Muscles

 
by Claire Charnley and Lisa Watts
Leeds City Art Gallery 9 April 7 June 1998

This show is sited in an upstairs, top-lit room of Leeds City Art Gallery. The space, which usually houses the maquette of Antony Gormley's brick man that never was, has been given over to an investigation of the body and its manipulation. Unlike the three-dimensional mass of the brick body, Charnley and Watts' work consists of flat photographic images that have been stretched around 16 cylindrical pillars. Consequently the viewer has to walk around each pillar in order to see the entire image, a process which plays with the potential of three-dimensionality. The pillars are about 8 feet high and placed in a regulated grid pattern in the room. The architectural pillars of this late Victorian civic gallery are smooth, polished limestone and classical in style. The stark blackness and form of Muscles' pillars with their straight shafts and box capitals and bases resonate with these surroundings.

The photographs are of a woman dressed in gym gear whose body image has been digitally manipulated on a computer to stretch around the cylinder. In some cases her body parts fold round to meet themselves; arms and legs are elongated giving a sense of beginning and ending becoming melded. In others they are simply stretched to appear grotesque such as in the image entitled Double Breast which was used to advertise the exhibition. The expressions on the woman's face range from a grimace of pain at the exertion to a grin of delight. Based on the artists' experiences in the gym of (in particular women's) bodybuilding, Muscles has itself been formed to 'explore different perspectives on the body.' The manipulations show the process of how shape can be moulded during the body building experience. The spatial regularity of the pillars themselves works well to juxtapose the idea of uniformity with distortion, both features of this process.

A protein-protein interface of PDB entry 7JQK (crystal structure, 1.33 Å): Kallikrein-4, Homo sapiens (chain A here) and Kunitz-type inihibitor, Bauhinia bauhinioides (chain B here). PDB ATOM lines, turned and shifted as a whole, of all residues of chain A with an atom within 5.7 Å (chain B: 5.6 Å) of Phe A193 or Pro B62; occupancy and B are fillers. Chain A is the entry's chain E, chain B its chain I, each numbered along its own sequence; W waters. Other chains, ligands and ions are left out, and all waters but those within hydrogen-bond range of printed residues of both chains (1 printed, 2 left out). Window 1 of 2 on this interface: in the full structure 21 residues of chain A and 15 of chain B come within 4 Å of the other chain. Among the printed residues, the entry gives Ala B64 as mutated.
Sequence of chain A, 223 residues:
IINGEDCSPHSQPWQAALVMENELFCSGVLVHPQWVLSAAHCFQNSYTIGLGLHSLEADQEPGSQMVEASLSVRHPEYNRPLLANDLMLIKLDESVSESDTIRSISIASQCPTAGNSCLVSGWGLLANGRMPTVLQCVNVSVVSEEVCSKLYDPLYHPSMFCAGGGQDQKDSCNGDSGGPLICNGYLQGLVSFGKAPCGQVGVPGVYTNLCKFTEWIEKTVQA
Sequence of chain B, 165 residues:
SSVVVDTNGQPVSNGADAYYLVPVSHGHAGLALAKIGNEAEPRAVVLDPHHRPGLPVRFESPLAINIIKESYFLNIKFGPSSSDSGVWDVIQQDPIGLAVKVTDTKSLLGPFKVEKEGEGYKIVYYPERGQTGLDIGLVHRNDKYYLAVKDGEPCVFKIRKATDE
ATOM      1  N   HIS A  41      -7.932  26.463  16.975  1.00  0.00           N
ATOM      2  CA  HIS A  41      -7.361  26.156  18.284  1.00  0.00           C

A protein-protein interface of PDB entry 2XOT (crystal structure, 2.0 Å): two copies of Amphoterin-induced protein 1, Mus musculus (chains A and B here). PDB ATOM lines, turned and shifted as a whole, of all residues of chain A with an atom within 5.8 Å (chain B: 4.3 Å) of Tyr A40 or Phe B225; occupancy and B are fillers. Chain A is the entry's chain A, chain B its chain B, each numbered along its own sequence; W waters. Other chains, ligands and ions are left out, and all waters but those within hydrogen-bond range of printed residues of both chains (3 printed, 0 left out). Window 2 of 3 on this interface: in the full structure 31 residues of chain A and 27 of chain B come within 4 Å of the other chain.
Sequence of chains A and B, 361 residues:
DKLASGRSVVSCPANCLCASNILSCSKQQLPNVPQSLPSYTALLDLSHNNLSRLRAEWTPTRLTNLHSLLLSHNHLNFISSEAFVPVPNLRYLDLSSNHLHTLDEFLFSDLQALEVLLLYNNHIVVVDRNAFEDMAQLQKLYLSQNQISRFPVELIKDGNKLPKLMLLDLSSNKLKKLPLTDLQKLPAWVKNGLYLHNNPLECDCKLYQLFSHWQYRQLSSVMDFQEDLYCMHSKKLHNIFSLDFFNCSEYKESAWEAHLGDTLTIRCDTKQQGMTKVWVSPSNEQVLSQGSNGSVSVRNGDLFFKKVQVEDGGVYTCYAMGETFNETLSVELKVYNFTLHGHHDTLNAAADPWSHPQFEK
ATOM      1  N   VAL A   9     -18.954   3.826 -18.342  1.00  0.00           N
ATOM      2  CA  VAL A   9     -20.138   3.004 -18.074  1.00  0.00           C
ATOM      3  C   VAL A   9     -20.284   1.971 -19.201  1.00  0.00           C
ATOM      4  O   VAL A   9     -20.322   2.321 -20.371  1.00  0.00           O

The notion of the grotesque, something, which is often attributed to the culture of body building, is referred to in the accompanying text for the exhibition. Bakhtin analysed the Renaissance treatment of the grotesque by the writer Rabelais as 'a bodily and popular corrective to individual idealistic and spiritual pretence'. Muscles has introduced a way of looking at these ideas and involves an element of humorous (self) reflection. Perhaps this can be taken further by working in the realm of collective activity in gyms and witnessing the phenomenon of bodybuilding in its own cultural context. Other places where the grotesque and body manipulation feature can be seen as part of this context. Sky TV's wrestling programmes with its use of people of contrasting body sizes is one. There is a lot of potential within a thematics of body image and manipulation in contemporary art production and performance to look at those instances where the 'body beautiful' meets the 'grotesque'. The whole notion of definition is certainly on the agenda for further investigation and thought in art practice.

Miranda Mason 8 April/ 9 June 1998